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The Daily Wildcat

The Daily Wildcat


HungerU Tour stops by UA, promotes sustainable agriculture

Hailey Eisenbach
Hailey Eisenbach / Arizona Daily Wildcat HungerU, an organization that promotes using science and technology in order to produce sustainable agricultural means for the future began its college campus tour today on the UA mall. Katharine Nye of HungerU staff talks to students about HungerU’s mission near the interactive tour bus, used to help spead their message over social media and the web, as well as gives passerbys an interactive way to learn about the mission at hand.

A nationwide mobile tour that travels to universities teaching students about agriculture and its effects on world hunger hosted an event at the UA on Monday.

The HungerU Tour, a project sponsored by Farmers Feeding the World, is currently on its third national tour. About 1 in 6 people suffer from hunger in the United States, according to Katharine Nye, a spokeswoman for HungerU.

“This is an issue that’s happening in our own backyard and it’s astonishing to see that many people aren’t aware of this issue,” Nye said.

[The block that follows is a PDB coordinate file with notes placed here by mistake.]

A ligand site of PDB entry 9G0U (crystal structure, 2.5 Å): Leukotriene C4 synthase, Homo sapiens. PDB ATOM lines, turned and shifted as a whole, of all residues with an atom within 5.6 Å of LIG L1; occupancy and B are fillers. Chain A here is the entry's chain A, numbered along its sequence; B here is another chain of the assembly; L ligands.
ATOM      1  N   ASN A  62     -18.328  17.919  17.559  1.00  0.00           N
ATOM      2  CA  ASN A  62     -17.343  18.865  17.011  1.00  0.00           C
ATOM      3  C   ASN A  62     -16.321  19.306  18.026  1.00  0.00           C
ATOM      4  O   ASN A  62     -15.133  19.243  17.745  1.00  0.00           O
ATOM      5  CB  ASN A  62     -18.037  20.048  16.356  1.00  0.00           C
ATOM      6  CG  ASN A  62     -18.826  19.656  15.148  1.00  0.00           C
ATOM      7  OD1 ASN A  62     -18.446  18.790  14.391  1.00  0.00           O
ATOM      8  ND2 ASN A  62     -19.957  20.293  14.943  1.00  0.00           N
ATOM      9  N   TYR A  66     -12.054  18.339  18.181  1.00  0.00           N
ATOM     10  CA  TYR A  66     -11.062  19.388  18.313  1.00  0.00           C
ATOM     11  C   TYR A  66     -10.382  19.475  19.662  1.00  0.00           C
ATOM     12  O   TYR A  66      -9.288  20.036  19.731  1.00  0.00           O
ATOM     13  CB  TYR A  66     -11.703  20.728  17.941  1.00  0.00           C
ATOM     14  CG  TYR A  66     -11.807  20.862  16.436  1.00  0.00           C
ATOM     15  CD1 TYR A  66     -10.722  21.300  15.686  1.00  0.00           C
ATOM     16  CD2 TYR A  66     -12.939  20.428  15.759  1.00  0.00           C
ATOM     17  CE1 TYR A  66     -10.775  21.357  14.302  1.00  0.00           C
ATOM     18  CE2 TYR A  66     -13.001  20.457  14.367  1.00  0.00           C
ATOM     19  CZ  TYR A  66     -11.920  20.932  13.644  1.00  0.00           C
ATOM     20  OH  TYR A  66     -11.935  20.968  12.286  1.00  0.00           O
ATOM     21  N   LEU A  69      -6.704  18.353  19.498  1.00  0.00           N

Farmers Feeding the World is an initiative by The Farm Journal Foundation, which aims to give communities the resources to grow their own food, Nye said.

With the global population estimated to reach 9 billion by the year 2050, it will be more difficult for families to have access to healthier foods, Nye said.

During the HungerU event, students were given the opportunity to play games and discuss with HungerU speakers to learn more about the issue.

Patricia Martinez, a neuroscience freshman, and Andrea Reynolds, a linguistics senior, both said that the issue of hunger in the U.S. is one that is typically overlooked, because of the country’s image of a higher socio-economic status.

“I don’t think it comes up as an issue as much as it needs to be,” Martinez said. “I think pride has a lot to do with it. Most families don’t have the means to provide for their children and don’t reach out for help.”

If people can start out small and address the issue in their own communities, it will lead to a bigger impact in the future, Reynolds said. Although, she has not dealt with hunger-related issues, Reynolds said solutions begin with awareness.

“It’s definitely a major concern, but just like any other issue, it’s easier for people to look away,” Reynolds said. “But, people can start by ensuring their own communities are fed and it will influence others to do the same. It will create a dent toward the larger problem.”

The tour’s next stops will be in California, before starting a new tour on the East Coast next spring.

“It’s really inspiring to see people’s reactions,” Nye said. “A lot of us average people forget that we are considered wealthy in other parts of the world just by being able to … eat a few meals a day.”

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